by Cayetana Maristela, Saint Joseph, Missouri Companion
According to the plaque on the church wall, Franciscan Missionaries first arrived in Pililla, Rizal, Philippines in 1572. By 1583, a stone church was built and dedicated to St. Mary Magdalene. Four hundred, thirty-one years later the Church is still going strong, giving God worship and praise.
When I arrived on the evening of July 12, I saw red and gold flags on bamboo poles tied to the house posts and banners strung across the streets decorating the town. A street fair was set up around the municipal hall with children’s rides, games, and food booths. The stage area was decorated for the nightly amateur shows. Fiesta activities officially began the next day with daily novena Masses at 6:00 p.m. Each afternoon, Philippine Independent Church representatives pushed a cart around town with a statue of St. Mary Magdalene. Band members played church songs inviting spectators to pray.
The next Saturday, members of the Mahigne family began deep cleaning their house in preparation for guests. This is a ritual in every home. Some went to the grocery store to stock up on ingredients for the multiple dishes for the fiesta. On Monday, the family began cooking from morning to night.
Early the next morning I was awakened at 5:00 a.m. by music. It was a band from one of the villages walking throughout town. The first Mass was at 5:30 a.m., followed by a procession. My cousin, Julie Ann, and I attended the 9:00 a.m. Mass presided by Bishop Gabriel Reyes with twelve priests concelebrating. The church was full and people stood at the back. During the sermon Bishop Reyes challenged the faithful to be evangelizers as St. Mary Magdalene was when she proclaimed, “I have seen the Lord.”
After the hour and a half Mass ended, the street dancing competition began. Despite several downpours—after all it’s the rainy season—the competition continued. Then came the baptism of at least 30 babies and young children. Again, the church was full with their parents and godparents.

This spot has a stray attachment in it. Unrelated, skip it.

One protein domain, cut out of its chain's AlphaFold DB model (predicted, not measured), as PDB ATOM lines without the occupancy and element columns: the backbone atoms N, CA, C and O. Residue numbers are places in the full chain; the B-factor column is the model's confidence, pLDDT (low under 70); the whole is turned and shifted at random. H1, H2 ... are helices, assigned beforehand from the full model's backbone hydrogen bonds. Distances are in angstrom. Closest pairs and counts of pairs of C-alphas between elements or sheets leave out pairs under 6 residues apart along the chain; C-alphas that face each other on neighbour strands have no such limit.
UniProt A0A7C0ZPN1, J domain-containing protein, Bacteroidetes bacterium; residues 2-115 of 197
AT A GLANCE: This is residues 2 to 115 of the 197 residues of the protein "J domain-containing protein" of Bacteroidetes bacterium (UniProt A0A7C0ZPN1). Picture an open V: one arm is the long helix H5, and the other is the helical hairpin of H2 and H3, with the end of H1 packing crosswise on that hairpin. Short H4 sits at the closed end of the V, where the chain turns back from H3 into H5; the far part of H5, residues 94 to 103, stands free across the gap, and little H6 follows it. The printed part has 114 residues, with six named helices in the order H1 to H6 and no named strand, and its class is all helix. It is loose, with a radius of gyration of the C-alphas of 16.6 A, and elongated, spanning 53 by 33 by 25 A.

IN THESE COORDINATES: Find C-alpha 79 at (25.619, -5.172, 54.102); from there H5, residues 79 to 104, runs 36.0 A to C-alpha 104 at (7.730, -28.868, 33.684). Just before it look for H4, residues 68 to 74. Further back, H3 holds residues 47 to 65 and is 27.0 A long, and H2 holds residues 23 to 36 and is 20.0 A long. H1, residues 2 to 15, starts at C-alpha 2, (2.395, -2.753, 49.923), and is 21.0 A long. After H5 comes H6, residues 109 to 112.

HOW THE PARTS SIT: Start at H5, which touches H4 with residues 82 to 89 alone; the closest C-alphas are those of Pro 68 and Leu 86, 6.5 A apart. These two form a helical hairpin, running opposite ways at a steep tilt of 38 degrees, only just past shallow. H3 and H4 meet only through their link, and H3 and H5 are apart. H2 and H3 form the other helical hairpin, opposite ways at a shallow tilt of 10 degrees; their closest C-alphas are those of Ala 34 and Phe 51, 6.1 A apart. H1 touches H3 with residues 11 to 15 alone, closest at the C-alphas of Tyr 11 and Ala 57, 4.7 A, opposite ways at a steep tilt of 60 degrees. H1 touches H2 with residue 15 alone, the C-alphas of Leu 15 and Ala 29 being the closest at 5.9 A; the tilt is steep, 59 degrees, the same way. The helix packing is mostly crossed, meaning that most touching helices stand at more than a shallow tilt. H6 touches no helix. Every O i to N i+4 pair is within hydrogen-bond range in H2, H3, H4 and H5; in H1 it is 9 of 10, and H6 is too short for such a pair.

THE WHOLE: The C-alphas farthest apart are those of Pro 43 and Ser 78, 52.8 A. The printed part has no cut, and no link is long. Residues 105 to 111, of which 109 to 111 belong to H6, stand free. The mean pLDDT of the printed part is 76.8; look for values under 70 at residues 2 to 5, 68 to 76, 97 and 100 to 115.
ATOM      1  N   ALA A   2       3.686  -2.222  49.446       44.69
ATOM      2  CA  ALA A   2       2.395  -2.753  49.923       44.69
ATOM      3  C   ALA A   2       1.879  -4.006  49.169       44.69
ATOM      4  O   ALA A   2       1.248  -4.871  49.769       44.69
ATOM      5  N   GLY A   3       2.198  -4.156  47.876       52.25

Early in the afternoon, Julie Ann and I walked to relatives’ and friends’ houses—a most important tradition—wishing them happy fiesta. At each stop we were offered a variety of food and drink. To refuse would have been impolite, so I ate a sample every time.
My Aunt Alphonsa said, “When I think of fiesta, I am tired but happy because I will see family and friends I don’t see often. The food we cook will be eaten and people are happy.” Her favorite parts about the fiesta are the cooking, the meeting of guests, and the Parade of Bands. Julie Ann said, “Fiesta means praying, going to church. If you can’t go to church, just pray or light a candle at home.” Her favorite part is the procession and seeing the different images of St. Mary Magdalene. Another cousin, Marites, simply said, “The fiesta is part of our tradition. I enjoy the procession and being prayerful for the feast.”
I was still visiting homes during the third and last Mass of the day at 5:00 p.m. In the evening, the street fair continued as well. The fiesta continued the following day with the Parade of Bands.
Cateyana Maristela is spending a year‘s sabbatical on mission in her native Philippines. She will be sharing her journeys there over the course of this year.